AVIAN INFLUENZA HAS NOT REACHED NORTH AMERICA
Scientists monitoring potential spread of virus
PRATT -- Avian influenza, or "bird flu," caused by the virus strain H5N1 has not been detected in wild or domestic birds in North America. It has been found in domestic poultry and nearly 60 species of wild birds, including waterfowl and shorebirds, in Asia and Europe. As of August 2005, H5N1 has caused illness in more than 100 persons in Europe and Asia, resulting in the deaths of 64 people.
It is believed that most human cases were the result of direct handling or consumption of infected domestic poultry, or contact with virus-contaminated surfaces and materials. To date, there have been no reported cases of humans becoming infected from waterfowl or other migratory birds.
The recent rapid spread of H5N1 in Asia and Europe has officials in North America concerned. Scientists from the National Wildlife Health Center, the Alaska Science Center, the U.S. Fish and Wildlife Service, and the State of Alaska are working together. Migrating birds are being sampled for H5N1 in the Pacific Flyway, which would be the most likely entry route into North America if migrating waterfowl are the carriers.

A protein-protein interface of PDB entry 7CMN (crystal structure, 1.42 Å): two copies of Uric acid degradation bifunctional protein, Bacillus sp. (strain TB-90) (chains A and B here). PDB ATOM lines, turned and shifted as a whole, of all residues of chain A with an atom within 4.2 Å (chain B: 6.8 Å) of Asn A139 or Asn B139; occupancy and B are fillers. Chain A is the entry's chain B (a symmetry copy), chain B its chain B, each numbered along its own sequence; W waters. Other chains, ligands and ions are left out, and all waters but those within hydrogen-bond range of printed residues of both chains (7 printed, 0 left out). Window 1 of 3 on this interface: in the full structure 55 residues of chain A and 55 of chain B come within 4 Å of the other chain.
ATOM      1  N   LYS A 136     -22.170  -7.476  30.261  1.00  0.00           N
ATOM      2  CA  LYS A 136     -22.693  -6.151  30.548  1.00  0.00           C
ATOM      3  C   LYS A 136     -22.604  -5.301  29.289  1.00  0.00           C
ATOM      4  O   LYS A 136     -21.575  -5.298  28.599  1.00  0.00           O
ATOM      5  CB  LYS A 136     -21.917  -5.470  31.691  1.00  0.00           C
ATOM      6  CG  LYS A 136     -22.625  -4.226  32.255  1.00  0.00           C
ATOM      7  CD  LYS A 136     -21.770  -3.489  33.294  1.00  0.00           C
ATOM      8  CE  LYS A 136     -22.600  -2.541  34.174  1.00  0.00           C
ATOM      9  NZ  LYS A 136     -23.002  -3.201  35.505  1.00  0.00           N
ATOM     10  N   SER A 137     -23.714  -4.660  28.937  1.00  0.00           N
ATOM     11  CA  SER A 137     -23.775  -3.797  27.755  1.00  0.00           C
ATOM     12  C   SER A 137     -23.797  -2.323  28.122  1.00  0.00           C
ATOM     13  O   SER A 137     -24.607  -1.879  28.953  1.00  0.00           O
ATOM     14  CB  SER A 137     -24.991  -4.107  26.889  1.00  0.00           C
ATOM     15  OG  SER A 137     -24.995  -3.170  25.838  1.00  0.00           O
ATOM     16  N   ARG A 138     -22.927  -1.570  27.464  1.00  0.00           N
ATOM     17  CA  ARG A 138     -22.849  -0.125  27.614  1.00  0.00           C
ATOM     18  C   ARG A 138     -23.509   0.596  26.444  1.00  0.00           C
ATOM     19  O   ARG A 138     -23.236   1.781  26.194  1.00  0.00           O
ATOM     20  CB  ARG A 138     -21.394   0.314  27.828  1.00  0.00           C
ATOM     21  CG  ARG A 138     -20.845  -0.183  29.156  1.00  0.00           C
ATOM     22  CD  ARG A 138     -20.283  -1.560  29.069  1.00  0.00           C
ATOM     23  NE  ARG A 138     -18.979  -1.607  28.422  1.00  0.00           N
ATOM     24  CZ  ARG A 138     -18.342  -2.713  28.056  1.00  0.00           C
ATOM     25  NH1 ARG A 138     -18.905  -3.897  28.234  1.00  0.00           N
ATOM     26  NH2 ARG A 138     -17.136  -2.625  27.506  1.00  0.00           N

Based on the fact that the virus has not yet been confirmed in North America, the Kansas Department of Wildlife and Parks considers the risk to waterfowl hunters to be low. However, considering all of the facts, the department suggests that hunters follow the standard precautions provided by the U.S. Geological Survey's (USGS National Wildlife Health Center:
- do not handle or eat sick game;
- wear rubber or disposable latex gloves while handling and cleaning game, wash hands thoroughly, and clean knives, equipment and surfaces that come in contact with game;
- do not eat, drink, or smoke while handling animals; and
- thoroughly cook all game (well done or 160 degrees F).
More detailed information about Avian Influenza (HPAI H5N1) is available at the USGS National Wildlife Health Center website.